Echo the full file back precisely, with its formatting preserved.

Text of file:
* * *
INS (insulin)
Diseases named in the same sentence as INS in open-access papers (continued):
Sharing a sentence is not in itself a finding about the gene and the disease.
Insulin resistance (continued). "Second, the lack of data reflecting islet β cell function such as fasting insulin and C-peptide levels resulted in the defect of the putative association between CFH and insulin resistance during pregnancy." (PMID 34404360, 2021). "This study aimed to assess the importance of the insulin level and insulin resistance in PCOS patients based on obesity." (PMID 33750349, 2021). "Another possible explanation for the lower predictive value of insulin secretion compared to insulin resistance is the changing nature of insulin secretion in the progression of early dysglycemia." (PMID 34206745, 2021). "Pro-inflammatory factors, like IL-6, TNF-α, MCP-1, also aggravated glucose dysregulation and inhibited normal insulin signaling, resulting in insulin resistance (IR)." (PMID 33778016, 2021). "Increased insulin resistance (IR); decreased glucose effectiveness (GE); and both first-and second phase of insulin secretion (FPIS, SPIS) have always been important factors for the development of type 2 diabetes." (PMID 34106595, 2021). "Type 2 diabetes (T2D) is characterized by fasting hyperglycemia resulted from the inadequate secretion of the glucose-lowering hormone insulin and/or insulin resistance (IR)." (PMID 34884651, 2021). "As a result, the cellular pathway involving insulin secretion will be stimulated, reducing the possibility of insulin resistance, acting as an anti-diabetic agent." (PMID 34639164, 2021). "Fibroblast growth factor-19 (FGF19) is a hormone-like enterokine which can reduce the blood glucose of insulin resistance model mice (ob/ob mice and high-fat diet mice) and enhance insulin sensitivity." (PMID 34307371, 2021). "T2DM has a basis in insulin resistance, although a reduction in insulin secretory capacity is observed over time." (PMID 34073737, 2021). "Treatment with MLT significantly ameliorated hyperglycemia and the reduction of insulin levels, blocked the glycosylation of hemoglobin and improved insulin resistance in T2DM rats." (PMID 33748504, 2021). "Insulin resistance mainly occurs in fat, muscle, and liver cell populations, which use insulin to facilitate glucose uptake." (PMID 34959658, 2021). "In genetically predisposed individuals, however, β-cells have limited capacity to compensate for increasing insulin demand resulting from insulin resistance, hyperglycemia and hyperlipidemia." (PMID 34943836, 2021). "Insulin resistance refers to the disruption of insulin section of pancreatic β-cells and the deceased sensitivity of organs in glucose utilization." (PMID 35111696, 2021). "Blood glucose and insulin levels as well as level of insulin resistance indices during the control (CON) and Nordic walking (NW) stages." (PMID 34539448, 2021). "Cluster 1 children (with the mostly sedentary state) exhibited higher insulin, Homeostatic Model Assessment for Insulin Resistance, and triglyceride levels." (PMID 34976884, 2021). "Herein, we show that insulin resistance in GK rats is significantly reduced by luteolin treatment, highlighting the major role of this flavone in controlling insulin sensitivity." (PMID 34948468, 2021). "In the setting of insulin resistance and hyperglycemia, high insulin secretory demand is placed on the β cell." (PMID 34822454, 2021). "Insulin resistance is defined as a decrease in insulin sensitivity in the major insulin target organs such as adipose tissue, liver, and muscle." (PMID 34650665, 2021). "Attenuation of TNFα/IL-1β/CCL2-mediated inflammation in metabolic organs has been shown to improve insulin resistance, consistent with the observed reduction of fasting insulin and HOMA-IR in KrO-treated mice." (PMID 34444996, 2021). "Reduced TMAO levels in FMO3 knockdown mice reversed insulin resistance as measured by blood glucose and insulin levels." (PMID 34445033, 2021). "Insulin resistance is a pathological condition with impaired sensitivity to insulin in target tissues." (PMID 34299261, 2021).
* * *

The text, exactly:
INS (insulin)
Diseases named in the same sentence as INS in open-access papers (continued):
Sharing a sentence is not in itself a finding about the gene and the disease.
Insulin resistance (continued). "Second, the lack of data reflecting islet β cell function such as fasting insulin and C-peptide levels resulted in the defect of the putative association between CFH and insulin resistance during pregnancy." (PMID 34404360, 2021). "This study aimed to assess the importance of the insulin level and insulin resistance in PCOS patients based on obesity." (PMID 33750349, 2021). "Another possible explanation for the lower predictive value of insulin secretion compared to insulin resistance is the changing nature of insulin secretion in the progression of early dysglycemia." (PMID 34206745, 2021). "Pro-inflammatory factors, like IL-6, TNF-α, MCP-1, also aggravated glucose dysregulation and inhibited normal insulin signaling, resulting in insulin resistance (IR)." (PMID 33778016, 2021). "Increased insulin resistance (IR); decreased glucose effectiveness (GE); and both first-and second phase of insulin secretion (FPIS, SPIS) have always been important factors for the development of type 2 diabetes." (PMID 34106595, 2021). "Type 2 diabetes (T2D) is characterized by fasting hyperglycemia resulted from the inadequate secretion of the glucose-lowering hormone insulin and/or insulin resistance (IR)." (PMID 34884651, 2021). "As a result, the cellular pathway involving insulin secretion will be stimulated, reducing the possibility of insulin resistance, acting as an anti-diabetic agent." (PMID 34639164, 2021). "Fibroblast growth factor-19 (FGF19) is a hormone-like enterokine which can reduce the blood glucose of insulin resistance model mice (ob/ob mice and high-fat diet mice) and enhance insulin sensitivity." (PMID 34307371, 2021). "T2DM has a basis in insulin resistance, although a reduction in insulin secretory capacity is observed over time." (PMID 34073737, 2021). "Treatment with MLT significantly ameliorated hyperglycemia and the reduction of insulin levels, blocked the glycosylation of hemoglobin and improved insulin resistance in T2DM rats." (PMID 33748504, 2021). "Insulin resistance mainly occurs in fat, muscle, and liver cell populations, which use insulin to facilitate glucose uptake." (PMID 34959658, 2021). "In genetically predisposed individuals, however, β-cells have limited capacity to compensate for increasing insulin demand resulting from insulin resistance, hyperglycemia and hyperlipidemia." (PMID 34943836, 2021). "Insulin resistance refers to the disruption of insulin section of pancreatic β-cells and the deceased sensitivity of organs in glucose utilization." (PMID 35111696, 2021). "Blood glucose and insulin levels as well as level of insulin resistance indices during the control (CON) and Nordic walking (NW) stages." (PMID 34539448, 2021). "Cluster 1 children (with the mostly sedentary state) exhibited higher insulin, Homeostatic Model Assessment for Insulin Resistance, and triglyceride levels." (PMID 34976884, 2021). "Herein, we show that insulin resistance in GK rats is significantly reduced by luteolin treatment, highlighting the major role of this flavone in controlling insulin sensitivity." (PMID 34948468, 2021). "In the setting of insulin resistance and hyperglycemia, high insulin secretory demand is placed on the β cell." (PMID 34822454, 2021). "Insulin resistance is defined as a decrease in insulin sensitivity in the major insulin target organs such as adipose tissue, liver, and muscle." (PMID 34650665, 2021). "Attenuation of TNFα/IL-1β/CCL2-mediated inflammation in metabolic organs has been shown to improve insulin resistance, consistent with the observed reduction of fasting insulin and HOMA-IR in KrO-treated mice." (PMID 34444996, 2021). "Reduced TMAO levels in FMO3 knockdown mice reversed insulin resistance as measured by blood glucose and insulin levels." (PMID 34445033, 2021). "Insulin resistance is a pathological condition with impaired sensitivity to insulin in target tissues." (PMID 34299261, 2021).